Having run out of daylight again last weekend, work continues on the final elements of the heated propagation bench.
The last thing I did was to line the frame with damp proof membrane. At this stage it doesn’t need to be too carefully pushed into the corners as the weight of the sand will do that. I did consider whether to insulate the sides as well as the base as I have left over Celetex, but I would lose about 3 sq feet of propagating space as it’s quite thick. I figure that space is more important to me than some lost heat.
I am using sharp sand (£20 for 13 large bags in B&Q), partly because it is cheap but also because it has an open structure that should aid capillary action into the pots (as a source of water). A 2 inch layer of sand first, leveled off.
The soil warming cable (£34, Amazon) goes next, carefully laid out on the sand. The closer you coil it the hotter it will heat the surrounding area but obviously the less space it will cover. I have a 12m cable so I have aimed for 12-15cm gaps which should be just about enough to warm the whole bed.
Per the instructions I plugged the cable in for 10 minutes to make it more pliable but it was still a job to get it to lie where I wanted it. As you can see it ended up quite wiggly. I found that the cable isn’t quite long enough for the area of bed I have but the 24m cable would have been too long. In the end I compromised and opted to have a cooler end of the bed with no cable.
I’ve drilled a hole for the cable to feed into the bench at the right height. This is also where the the thermostat would be wired in, if/when I get one. Once in place I covered the cable with a further 2 inches of sand, leveled off.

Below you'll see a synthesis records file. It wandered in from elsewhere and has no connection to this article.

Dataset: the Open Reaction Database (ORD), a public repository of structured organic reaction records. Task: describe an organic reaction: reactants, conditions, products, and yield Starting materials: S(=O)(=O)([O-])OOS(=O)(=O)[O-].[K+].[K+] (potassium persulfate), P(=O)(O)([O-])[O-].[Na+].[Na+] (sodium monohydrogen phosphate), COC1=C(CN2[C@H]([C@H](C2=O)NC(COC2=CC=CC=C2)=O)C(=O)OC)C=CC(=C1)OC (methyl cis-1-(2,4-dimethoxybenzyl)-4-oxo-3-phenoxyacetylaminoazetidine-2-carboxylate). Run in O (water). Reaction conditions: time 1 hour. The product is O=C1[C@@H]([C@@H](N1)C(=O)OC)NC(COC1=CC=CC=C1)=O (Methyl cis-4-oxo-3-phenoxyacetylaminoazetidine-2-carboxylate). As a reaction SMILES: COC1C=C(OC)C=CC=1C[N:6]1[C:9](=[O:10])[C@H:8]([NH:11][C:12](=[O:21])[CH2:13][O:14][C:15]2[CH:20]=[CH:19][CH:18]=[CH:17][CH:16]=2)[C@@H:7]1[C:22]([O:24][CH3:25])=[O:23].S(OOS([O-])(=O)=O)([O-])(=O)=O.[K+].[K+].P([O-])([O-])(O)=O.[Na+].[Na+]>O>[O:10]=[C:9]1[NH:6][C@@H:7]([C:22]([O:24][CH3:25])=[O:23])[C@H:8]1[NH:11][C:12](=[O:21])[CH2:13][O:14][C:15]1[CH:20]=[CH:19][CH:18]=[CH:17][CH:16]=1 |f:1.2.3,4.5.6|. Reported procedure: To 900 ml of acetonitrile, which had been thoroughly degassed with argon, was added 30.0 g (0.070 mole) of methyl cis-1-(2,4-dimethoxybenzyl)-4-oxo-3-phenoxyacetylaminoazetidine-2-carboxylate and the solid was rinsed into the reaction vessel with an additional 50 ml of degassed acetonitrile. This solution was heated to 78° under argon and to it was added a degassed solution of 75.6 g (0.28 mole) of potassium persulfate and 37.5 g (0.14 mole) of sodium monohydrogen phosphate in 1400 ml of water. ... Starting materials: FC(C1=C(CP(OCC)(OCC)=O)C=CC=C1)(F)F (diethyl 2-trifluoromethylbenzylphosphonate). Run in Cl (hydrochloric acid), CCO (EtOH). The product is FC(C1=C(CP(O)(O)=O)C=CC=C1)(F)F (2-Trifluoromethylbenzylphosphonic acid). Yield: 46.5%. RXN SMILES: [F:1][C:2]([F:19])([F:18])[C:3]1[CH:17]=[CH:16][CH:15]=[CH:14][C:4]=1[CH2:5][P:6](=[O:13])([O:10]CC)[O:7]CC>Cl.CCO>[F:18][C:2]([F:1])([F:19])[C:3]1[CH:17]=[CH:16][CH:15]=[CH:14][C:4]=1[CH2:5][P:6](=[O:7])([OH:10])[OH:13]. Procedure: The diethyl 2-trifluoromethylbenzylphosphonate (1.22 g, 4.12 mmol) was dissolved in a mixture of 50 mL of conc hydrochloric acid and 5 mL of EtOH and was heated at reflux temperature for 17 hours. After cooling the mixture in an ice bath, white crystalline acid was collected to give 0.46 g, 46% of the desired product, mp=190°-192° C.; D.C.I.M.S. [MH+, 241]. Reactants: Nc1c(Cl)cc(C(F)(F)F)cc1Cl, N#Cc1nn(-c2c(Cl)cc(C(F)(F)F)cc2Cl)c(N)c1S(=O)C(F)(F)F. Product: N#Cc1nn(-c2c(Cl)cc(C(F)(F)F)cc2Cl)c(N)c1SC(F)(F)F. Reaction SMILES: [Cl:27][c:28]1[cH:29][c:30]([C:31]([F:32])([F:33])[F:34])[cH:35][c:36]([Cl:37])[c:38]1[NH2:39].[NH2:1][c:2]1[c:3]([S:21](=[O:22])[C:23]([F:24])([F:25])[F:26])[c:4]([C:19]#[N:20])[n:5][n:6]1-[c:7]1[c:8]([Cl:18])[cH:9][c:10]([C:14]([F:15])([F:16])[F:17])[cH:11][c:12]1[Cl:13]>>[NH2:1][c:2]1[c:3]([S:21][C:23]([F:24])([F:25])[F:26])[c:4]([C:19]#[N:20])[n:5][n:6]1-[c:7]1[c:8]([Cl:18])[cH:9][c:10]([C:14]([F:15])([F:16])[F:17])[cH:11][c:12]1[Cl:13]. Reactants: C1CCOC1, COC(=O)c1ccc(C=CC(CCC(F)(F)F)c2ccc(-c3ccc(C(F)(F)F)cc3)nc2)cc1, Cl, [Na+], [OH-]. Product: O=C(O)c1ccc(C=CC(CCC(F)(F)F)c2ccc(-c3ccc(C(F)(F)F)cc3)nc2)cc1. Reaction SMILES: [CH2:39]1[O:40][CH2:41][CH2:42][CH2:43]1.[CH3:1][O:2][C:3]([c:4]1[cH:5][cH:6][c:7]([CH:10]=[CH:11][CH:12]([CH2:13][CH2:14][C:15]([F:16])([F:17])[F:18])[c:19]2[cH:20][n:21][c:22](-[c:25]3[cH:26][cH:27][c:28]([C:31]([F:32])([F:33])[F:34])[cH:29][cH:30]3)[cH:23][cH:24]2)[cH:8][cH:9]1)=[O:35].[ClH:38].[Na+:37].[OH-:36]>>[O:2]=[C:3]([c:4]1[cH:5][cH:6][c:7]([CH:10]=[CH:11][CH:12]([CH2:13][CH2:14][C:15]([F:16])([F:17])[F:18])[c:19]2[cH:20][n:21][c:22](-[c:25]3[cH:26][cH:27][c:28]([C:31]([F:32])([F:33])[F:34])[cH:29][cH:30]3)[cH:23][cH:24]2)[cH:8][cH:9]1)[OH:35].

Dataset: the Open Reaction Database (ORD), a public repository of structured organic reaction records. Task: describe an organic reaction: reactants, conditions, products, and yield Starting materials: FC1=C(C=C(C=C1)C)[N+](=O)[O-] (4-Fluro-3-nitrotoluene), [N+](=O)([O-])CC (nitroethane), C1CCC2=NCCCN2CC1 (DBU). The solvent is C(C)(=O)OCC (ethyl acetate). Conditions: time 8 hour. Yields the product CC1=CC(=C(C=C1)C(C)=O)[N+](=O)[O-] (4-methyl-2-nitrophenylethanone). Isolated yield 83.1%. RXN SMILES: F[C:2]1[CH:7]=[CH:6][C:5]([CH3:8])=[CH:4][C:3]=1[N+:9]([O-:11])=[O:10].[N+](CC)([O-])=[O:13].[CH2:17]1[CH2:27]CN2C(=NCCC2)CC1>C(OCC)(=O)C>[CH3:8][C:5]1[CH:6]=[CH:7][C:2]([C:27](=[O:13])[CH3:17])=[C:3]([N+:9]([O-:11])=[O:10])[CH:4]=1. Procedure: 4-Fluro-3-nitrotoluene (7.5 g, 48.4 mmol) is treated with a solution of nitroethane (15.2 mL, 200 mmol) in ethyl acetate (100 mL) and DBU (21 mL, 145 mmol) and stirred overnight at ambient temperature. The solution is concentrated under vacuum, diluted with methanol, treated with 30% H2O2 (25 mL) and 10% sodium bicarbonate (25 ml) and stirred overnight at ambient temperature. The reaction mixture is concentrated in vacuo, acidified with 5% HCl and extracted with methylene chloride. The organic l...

Although the bench is in the greenhouse, I will be able to more closely control the humidity on the bench if I provide a closed area. This is particularly important for cuttings while they are in that vulnerable not-yet-rooted stage. It will help keep the heat in and knock back any strong sunlight a bit. I’m doing this with slightly opaque 250 micron polythene sheet (£11.99 for 2mx4m roll on Amazon) which is typically used for polytunnels so it’s nice and strong and UV stable. This is stretched over hoops made from 25mm plastic piping which I have had lying around for years (£0). I need to be able to open it easily for access and ventilation so I’ve attached the sheeting firmly on the rear side and just left it loose on the front so it can be furled and unfurled over the hoops. To make this a little easier I’ve stapled the front end to a length of battening to give it some weight. I’ve also covered the outside of the end hoops, using the same polythene, so that there is a closed environment. I’ve just cut to shape and stapled it to the hoops.
So that’s it finished, finally! My out of pocket expenses were as follows:
- Soil heating cable – £33
- Damp proof membrane – £20
- Timber – £26
- MDF board – £19
- Screws – £2.50 ish
- Polythene sheet – £12
- Sand – £20
The total cost of building this bench, 21.3 sq ft of propagating joy, was £132, give or take. It’s a non-trivial amount when added up like that, but still, that equates to £6.20 per square foot, even better value for money than I estimated here. This is way, way less per sq ft than the cost of buying a heated prop unit. And, it’s much much bigger. I could add a thermostat for another £25ish, which would allow closer control of temperature and make it cheaper to run. Might do that, will see.
If I wasn’t so impatient I could have scavenged for more of the wood as well as the insulation offcuts which would have reduced the cost even further. Overall, bargain!!
I’ve still got to get the electricity connected properly but I would have had that cost if I had just bought a heated prop unit. For now I’m just running it via the extension cable from the shed which importantly has an RCD plug on it.
Most of all I’m looking forward immensely to filling it up with germinating seeds, rooting cuttings, divisions, seedlings and so on. I’m expecting great things! Plenty of posts and photos of that to come.
I’ll be back!